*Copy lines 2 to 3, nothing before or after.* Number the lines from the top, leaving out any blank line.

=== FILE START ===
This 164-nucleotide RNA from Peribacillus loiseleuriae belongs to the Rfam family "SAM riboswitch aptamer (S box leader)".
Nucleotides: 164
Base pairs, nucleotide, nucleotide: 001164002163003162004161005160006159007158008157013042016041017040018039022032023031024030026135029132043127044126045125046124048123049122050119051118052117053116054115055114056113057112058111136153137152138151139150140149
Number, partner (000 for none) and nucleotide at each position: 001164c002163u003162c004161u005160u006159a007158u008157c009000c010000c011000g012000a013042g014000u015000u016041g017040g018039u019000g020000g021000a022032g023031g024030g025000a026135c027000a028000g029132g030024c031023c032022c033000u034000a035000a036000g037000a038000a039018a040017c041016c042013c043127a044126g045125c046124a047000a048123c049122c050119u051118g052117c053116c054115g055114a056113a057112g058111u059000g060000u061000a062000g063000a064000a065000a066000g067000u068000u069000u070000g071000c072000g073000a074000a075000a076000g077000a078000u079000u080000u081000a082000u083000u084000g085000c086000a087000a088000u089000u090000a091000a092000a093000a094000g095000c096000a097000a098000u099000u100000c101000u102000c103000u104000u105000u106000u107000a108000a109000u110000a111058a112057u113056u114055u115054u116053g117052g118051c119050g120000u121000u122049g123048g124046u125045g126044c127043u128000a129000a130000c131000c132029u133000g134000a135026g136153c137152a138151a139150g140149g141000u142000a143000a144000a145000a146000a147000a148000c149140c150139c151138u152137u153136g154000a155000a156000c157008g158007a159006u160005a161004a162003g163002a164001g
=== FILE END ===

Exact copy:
Nucleotides: 164
Base pairs, nucleotide, nucleotide: 001164002163003162004161005160006159007158008157013042016041017040018039022032023031024030026135029132043127044126045125046124048123049122050119051118052117053116054115055114056113057112058111136153137152138151139150140149